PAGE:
Highlights in History
On Nov. 26, 1942, President Franklin D. Roosevelt ordered nationwide gasoline rationing, beginning Dec. 1. The motion picture “Casablanca,” starring Humphrey Bogart and Ingrid Bergman, had its world premiere at the Hollywood Theater in New York.
On this date
In 1789, Nov. 26 was a day of thanksgiving set aside by President George Washington to observe the adoption of the Constitution of the United States of America.
In 1825, the first college social fraternity, the Kappa Alpha Society, was formed at Union College in Schenectady, N.Y.
In 1842, the founders of the University of Notre Dame arrived at the school’s present-day site near South Bend, Ind.
In 1912, CBS newsman Eric Sevareid was born in Velva, N.D.
In 1933, a judge in New York decided the James Joyce book “Ulysses” was not obscene and could be published in the United States.
In 1941, a Japanese naval task force consisting of six aircraft carriers left the Kuril Islands, headed toward Hawaii.
In 1943, during World War II, the HMT Rohna, a British transport ship carrying American soldiers, was hit by a German missile off Algeria; 1,138 men were killed.
In 1950, China entered the Korean War, launching a counteroffensive against soldiers from the United Nations, the U.S. and South Korea.
In 1965, France launched its first satellite, sending a 92-pound capsule into orbit.
In 1973, President Richard Nixon’s personal secretary, Rose Mary Woods, told a federal court that she’d accidentally caused part of the 18 1/2-minute gap in a key Watergate tape.
In 1986, President Ronald Reagan appointed a commission headed by former Senator John Tower to investigate his National Security Council staff in the wake of the Iran-Contra affair.
In 1992, the British government announced that Queen Elizabeth II had volunteered to start paying taxes on her personal income, and would take her children off the public payroll.
Ten years ago
WorldCom and the government settled a civil lawsuit over the company’s $9 billion accounting scandal. A United Nations report said that for the first time in the 20-year history of the AIDS epidemic, about as many women as men were infected with HIV.
Five years ago
President George W. Bush met separately at the White House with the leaders of Israel and the Palestinian Authority a day ahead of a major Mideast peace conference in Annapolis, Md. Vice President Dick Cheney experienced an irregular heartbeat and was taken to George Washington University Hospital for evaluation. President Bush greeted the 2007 Nobel Prize winners — including former Vice President Al Gore — in the Oval Office. Mississippi Sen. Trent Lott announced his retirement after a 35-year career in Congress. Washington Redskins star safety Sean Taylor was mortally wounded during a botched armed robbery at his home in Palmetto Bay, Fla. (Taylor died the next day.) Hall of Fame jockey Bill Hartack died in Freer, Texas, at age 74.
One year ago
NASA’s Curiosity rover blasted off from the Kennedy Space Center on an 8 1/2-month, 354 million-mile mission to Mars. NBA players and owners reached a tentative agreement to end a 149-day lockout.
Highlights in History
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Mexico plans how to safely box up recovered cobalt
Officials were engaged Thursday in the delicate task of recovering a stolen shipment of highly radioactive cobalt-60 abandoned in a rural field in central Mexico state.
Prosecutors face tough choices in NYC derailment
While the Metro-North Railroad is already getting hit with multimillion-dollar civil claims over a deadly commuter train derailment, prosecutors will face tough choices when deciding whether to bring criminal charges against the train’s engineer, who told investigators he nodded or fell into a daze at the controls.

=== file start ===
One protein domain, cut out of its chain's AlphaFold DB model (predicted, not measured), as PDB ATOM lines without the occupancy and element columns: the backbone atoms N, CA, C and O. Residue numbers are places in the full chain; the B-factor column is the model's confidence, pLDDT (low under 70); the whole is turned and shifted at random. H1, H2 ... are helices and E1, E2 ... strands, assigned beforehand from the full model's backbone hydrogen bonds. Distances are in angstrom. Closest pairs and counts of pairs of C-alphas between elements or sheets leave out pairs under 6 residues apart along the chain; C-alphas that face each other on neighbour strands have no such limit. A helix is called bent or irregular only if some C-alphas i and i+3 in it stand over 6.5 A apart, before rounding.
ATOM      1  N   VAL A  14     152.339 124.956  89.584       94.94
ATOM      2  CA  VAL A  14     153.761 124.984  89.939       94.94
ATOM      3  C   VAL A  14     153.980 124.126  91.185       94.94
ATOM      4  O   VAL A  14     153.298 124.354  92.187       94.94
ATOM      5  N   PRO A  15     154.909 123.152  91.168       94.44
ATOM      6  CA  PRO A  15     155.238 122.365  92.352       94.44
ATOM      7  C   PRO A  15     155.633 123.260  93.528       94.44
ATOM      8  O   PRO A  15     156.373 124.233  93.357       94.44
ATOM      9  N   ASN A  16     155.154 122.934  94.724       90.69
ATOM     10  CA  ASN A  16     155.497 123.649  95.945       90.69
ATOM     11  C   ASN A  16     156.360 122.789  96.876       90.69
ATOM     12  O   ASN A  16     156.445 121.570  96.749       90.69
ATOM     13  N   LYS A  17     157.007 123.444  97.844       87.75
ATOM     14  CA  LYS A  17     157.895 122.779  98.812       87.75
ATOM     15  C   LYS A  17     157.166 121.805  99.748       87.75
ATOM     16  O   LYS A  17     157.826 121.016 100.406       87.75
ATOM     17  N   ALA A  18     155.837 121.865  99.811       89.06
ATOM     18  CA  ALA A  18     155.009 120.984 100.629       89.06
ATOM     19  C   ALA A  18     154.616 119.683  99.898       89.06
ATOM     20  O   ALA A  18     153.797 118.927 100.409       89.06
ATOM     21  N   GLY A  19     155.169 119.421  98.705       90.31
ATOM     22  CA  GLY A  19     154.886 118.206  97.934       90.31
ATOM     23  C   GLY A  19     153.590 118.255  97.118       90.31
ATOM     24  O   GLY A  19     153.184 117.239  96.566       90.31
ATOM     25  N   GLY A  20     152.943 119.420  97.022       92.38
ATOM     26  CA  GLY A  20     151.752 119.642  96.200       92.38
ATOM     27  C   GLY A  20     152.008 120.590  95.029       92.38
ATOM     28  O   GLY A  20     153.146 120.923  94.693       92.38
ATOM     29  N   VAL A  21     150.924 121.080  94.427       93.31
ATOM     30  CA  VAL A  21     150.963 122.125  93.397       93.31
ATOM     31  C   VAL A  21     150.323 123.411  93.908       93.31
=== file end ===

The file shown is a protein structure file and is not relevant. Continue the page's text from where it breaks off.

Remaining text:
Nelson Mandela, South Africa’s peacemaker, dies
Nelson Mandela was a master of forgiveness.
South Africa’s first black president spent nearly a third of his life as a prisoner of apartheid, yet he sought to win over its defeated guardians in a relatively peaceful transition of power that inspired the world.
Today in History for Friday, Dec. 6, 2013
Today is Friday, Dec. 6, the 340th day of 2013. There are 25 days left in the year.
Anti-gov’t mass rally in Ukraine turns violent
A protest by about 300,000 Ukrainians angered by their government’s decision to freeze integration with the West turned violent Sunday, when a group of demonstrators besieged the president’s office and police drove them back with truncheons, tear gas and flash grenades. Dozens of people were injured.
Egypt police clear protesters; constitution agreed
Police fired tear gas to drive hundreds of supporters of Egypt’s ousted Islamist president from Cairo’s famed Tahrir Square on Sunday, as a panel tasked with amending the constitution adopted during his time in office agreed on changes to the text.
NYC train derailment kills 4, hurts more than 60
A New York City commuter train rounding a riverside curve derailed Sunday, killing four people and injuring more than 60 in a crash that threw some riders from toppling cars and swiftly raised questions about whether excessive speed, mechanical problems or human error could have played a role.
Critical thinking hallmark of Common Core class
Remembering the plot of a short story is no longer good enough in teacher Amy Lawson’s fifth-grade classroom.
Today’s students are being asked to think more critically. For example, what might a character say in an email to a friend?
Today in History for Monday, Dec. 2, 2013
Today is Monday, Dec. 2, the 336th day of 2013. There are 29 days left in the year.
Mother on crashed plane led searchers to wreckage
A mother on board a plane that crashed in remote southwest Alaska made a frantic phone call for help resuscitating her 5-month-old baby, then left the fatally injured boy to lead searchers hampered by cold and fog to the crash site.
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